• These are good points.

    • Supercrunchers had a section comparing a mathematical model vs experts making predictions on how different Supreme Court judges would vote. The mathematical model beat them hands down and didn’t have to know any of the rationalizations, but it did have to know which was the “liberal” vs “conservative” conclusion to come to (as well as whose ox was being gored).

      • Constant

        It would be interesting to see how that played out specifically for the Kelo verdict. If ox-goring is what distinguishes who voted which way, does this reveal that liberals are the party of big business and conservatives are the party of the small guy? Or what?

    • Are rules really faster? To me it seems that emotions and especially intuition are by far faster than rational thought. Intuition research seems to support my view. (see for example Intuition at Work)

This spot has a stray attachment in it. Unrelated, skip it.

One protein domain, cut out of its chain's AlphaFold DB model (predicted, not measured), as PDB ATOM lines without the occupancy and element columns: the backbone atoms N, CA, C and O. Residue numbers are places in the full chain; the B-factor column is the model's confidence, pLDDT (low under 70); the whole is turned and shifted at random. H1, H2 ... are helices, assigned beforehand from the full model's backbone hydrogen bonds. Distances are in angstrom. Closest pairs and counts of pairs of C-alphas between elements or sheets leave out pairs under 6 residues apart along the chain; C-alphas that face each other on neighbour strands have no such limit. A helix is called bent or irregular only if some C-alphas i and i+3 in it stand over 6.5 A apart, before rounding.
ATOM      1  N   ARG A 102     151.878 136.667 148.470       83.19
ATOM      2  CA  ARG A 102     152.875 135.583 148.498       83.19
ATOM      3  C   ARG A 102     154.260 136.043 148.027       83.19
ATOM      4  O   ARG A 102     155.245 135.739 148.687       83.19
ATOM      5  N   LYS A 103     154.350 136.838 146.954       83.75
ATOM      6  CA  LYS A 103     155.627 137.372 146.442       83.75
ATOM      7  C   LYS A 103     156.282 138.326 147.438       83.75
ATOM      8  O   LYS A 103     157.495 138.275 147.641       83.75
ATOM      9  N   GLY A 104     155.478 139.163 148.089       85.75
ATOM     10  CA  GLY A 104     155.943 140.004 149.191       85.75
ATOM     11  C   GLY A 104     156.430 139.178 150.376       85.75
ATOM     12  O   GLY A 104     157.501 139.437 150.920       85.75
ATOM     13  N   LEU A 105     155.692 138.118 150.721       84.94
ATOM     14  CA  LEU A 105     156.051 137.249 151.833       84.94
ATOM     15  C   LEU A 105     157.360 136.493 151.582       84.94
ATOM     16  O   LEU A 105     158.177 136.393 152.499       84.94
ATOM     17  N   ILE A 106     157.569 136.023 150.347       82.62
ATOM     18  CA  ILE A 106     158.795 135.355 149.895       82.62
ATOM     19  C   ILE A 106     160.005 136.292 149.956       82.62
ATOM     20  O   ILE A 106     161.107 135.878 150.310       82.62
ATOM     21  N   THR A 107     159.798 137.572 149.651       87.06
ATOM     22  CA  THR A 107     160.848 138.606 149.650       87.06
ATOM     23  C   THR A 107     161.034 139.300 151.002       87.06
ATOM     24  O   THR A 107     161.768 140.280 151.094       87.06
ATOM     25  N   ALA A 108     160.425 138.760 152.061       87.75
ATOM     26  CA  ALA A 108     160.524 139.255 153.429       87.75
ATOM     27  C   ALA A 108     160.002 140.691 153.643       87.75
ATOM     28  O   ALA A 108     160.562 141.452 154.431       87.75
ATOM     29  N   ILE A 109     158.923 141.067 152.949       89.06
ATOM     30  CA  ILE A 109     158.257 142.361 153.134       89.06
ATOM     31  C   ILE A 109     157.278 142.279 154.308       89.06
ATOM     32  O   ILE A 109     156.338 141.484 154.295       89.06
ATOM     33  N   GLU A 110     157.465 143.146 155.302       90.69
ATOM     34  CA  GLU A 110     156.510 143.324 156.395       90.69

Also, people seem to override rational thought with emotions all the time. The reverse is much less common.

      When we really use rules for decision, not just rationalization, we seem to use more rational thought and less emotions and intuitions.

      • fburnaby

        The rules are written in the first place to prevent the types of emotional responses which end up being harmful or deemed unfair within our society. I would presume that this high level of efficiency (which granted, it would provide) isn’t really an option.

  • Douglas Knight

    Like with medical studies, I would rather not trust what they’re trying to measure, but prefer to get information that they accidentally measured. But it’s a nice hypothesis they have.

  • Warrigal

    Hey, now. The papers you cite state that people hold themselves to more rule-based moralities the more powerful they are; how do you conclude that they are held by others to more rule-based moralities the more powerful they are?